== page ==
IBM (IBM) is the No. 1 tech company members of Generation Z apply to followed by Google (GOOG, GOOGL), Amazon (AMZN), and Microsoft (MSFT), according to jobs site Glassdoor, which published a new report on Wednesday.
Glassdoor defines the Generation Z, or Gen Z, demographic as those born between 1997 and 2012, with those born between 1997 and 2000 entering — or soon to enter — the workforce. Glassdoor based its findings on “tens of thousands” of Glassdoor reviews and job applications from Gen Z members started between October 2018 and January 2019. The majority of job applications came from older members of Gen Z.
Glassdoor economics research analyst Amanda Stansell attributed Gen Zers’ top choice to a number of factors, including a good work-life balance at IBM and IBM employees’ ability to work from home.
Another factor that may play a role in IBM being the top choice? Lack of controversy.
‘A legacy company’
IBM is pretty scandal-free at the moment, something that can’t be said of companies like Facebook (FB) and Google, which stumbled upon a series of challenges over the last 12 months around user privacy. Facebook saw a series of bruising, back-to-back controversies starting last March with the Cambridge Analytica scandal, which affected up to 80 million Facebook users whose data may have been harvested by voting profiler firm Cambridge Analytica. Likewise, Google announced it would shutter its flailing social network Google + last October after a bug exposed hundreds of thousands of user profiles to outside developers between 2015 and 2018.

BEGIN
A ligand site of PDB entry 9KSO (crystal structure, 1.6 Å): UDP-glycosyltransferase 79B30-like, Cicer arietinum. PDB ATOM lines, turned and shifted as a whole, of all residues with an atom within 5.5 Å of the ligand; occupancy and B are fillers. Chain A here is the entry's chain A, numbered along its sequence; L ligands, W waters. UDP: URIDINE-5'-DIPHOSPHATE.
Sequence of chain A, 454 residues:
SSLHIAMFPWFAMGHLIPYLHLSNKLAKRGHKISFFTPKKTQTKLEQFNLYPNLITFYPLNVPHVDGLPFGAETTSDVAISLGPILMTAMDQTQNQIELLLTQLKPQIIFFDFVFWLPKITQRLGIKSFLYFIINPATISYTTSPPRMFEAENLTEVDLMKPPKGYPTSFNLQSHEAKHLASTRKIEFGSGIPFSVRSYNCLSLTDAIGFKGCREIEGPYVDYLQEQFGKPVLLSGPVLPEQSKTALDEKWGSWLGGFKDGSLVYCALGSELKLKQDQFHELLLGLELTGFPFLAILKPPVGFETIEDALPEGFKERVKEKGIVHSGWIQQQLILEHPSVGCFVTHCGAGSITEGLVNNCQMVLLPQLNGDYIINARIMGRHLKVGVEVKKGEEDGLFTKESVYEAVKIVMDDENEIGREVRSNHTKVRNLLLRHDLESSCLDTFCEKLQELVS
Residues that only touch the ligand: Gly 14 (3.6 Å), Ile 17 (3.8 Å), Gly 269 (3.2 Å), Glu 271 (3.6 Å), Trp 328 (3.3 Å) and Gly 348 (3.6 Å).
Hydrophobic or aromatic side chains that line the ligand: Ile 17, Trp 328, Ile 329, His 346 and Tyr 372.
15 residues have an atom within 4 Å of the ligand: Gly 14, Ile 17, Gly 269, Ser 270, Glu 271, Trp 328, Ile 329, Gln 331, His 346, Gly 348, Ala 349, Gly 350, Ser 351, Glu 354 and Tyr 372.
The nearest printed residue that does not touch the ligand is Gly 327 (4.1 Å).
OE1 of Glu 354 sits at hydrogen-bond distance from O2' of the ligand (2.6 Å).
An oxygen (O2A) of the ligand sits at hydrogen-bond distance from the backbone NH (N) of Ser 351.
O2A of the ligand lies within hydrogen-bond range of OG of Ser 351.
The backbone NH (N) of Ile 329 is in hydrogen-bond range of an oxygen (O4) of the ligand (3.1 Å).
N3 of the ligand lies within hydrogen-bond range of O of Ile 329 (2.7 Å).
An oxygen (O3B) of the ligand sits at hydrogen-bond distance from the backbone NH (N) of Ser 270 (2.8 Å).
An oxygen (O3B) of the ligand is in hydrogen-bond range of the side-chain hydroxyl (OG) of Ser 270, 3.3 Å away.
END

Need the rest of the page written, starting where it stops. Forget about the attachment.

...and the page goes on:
“So many tech companies are facing public struggles,” explained Stansell. “IBM is a legacy company that has really stood of test of time.”
IBM Director of Career and Skills Kelli Jordan tells Yahoo Finance the company receives 8,000 job applications a day from people of all experience levels.
“Job applicants see IBM as a place where they can build a career, as more than 25% of IBMers move to new jobs or get promoted each year,” Jordan said in a statement. “As a leader in A.I. [artificial intelligence] for business, cloud, cybersecurity, and quantum, we offer opportunities for mentorship and development, to learn and grow skills, and to work in new ways, leveraging agile methodologies and design thinking.”
That’s probably welcome news for IBM, which in more recent years, has struggled mightily with a turnaround: shifting its focus away from enterprise technology towards areas such as A.I., the cloud, blockchain, and quantum computing. Although the company reported fourth-quarter revenues and earnings in January that beat Wall Street estimates, the larger picture isn’t as rosy: IBM stock has dropped almost 26% since Ginni Rometty became CEO in January 2012.
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